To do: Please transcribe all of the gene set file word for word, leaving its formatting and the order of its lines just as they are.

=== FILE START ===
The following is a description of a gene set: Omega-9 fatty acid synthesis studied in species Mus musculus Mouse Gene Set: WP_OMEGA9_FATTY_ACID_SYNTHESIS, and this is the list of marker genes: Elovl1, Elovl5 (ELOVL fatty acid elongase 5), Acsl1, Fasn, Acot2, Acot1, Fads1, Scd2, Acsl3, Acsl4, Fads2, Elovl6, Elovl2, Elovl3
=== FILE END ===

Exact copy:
The following is a description of a gene set: Omega-9 fatty acid synthesis studied in species Mus musculus Mouse Gene Set: WP_OMEGA9_FATTY_ACID_SYNTHESIS, and this is the list of marker genes: Elovl1, Elovl5 (ELOVL fatty acid elongase 5), Acsl1, Fasn, Acot2, Acot1, Fads1, Scd2, Acsl3, Acsl4, Fads2, Elovl6, Elovl2, Elovl3